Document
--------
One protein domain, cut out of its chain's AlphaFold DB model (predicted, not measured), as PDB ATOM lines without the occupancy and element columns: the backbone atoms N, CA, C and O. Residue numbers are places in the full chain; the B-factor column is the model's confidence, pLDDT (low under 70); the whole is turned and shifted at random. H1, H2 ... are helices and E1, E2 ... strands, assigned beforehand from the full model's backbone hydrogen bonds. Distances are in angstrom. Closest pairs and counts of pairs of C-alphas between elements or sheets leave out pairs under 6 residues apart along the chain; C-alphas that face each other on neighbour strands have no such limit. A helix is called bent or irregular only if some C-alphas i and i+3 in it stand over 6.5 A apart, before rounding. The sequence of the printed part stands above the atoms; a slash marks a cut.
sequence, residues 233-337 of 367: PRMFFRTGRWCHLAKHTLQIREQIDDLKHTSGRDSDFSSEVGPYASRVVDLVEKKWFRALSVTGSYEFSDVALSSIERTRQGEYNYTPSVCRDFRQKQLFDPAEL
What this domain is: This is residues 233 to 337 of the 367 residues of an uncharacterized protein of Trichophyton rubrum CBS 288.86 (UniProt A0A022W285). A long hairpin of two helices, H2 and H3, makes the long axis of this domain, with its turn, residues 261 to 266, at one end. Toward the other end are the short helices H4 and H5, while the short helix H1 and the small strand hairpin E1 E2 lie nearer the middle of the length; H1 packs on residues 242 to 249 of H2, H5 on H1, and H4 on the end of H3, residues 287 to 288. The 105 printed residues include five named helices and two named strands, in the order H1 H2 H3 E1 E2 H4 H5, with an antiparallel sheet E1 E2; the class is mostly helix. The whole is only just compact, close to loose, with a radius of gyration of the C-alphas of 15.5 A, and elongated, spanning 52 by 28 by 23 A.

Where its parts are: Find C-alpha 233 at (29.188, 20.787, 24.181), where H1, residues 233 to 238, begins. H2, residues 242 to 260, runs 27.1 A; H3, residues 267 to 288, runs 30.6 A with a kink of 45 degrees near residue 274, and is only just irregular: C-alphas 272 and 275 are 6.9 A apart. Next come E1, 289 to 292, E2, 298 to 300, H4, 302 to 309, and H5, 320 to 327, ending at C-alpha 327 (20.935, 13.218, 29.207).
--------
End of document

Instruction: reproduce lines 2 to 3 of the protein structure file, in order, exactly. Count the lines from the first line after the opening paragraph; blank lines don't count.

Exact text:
What this domain is: This is residues 233 to 337 of the 367 residues of an uncharacterized protein of Trichophyton rubrum CBS 288.86 (UniProt A0A022W285). A long hairpin of two helices, H2 and H3, makes the long axis of this domain, with its turn, residues 261 to 266, at one end. Toward the other end are the short helices H4 and H5, while the short helix H1 and the small strand hairpin E1 E2 lie nearer the middle of the length; H1 packs on residues 242 to 249 of H2, H5 on H1, and H4 on the end of H3, residues 287 to 288. The 105 printed residues include five named helices and two named strands, in the order H1 H2 H3 E1 E2 H4 H5, with an antiparallel sheet E1 E2; the class is mostly helix. The whole is only just compact, close to loose, with a radius of gyration of the C-alphas of 15.5 A, and elongated, spanning 52 by 28 by 23 A.

Where its parts are: Find C-alpha 233 at (29.188, 20.787, 24.181), where H1, residues 233 to 238, begins. H2, residues 242 to 260, runs 27.1 A; H3, residues 267 to 288, runs 30.6 A with a kink of 45 degrees near residue 274, and is only just irregular: C-alphas 272 and 275 are 6.9 A apart. Next come E1, 289 to 292, E2, 298 to 300, H4, 302 to 309, and H5, 320 to 327, ending at C-alpha 327 (20.935, 13.218, 29.207).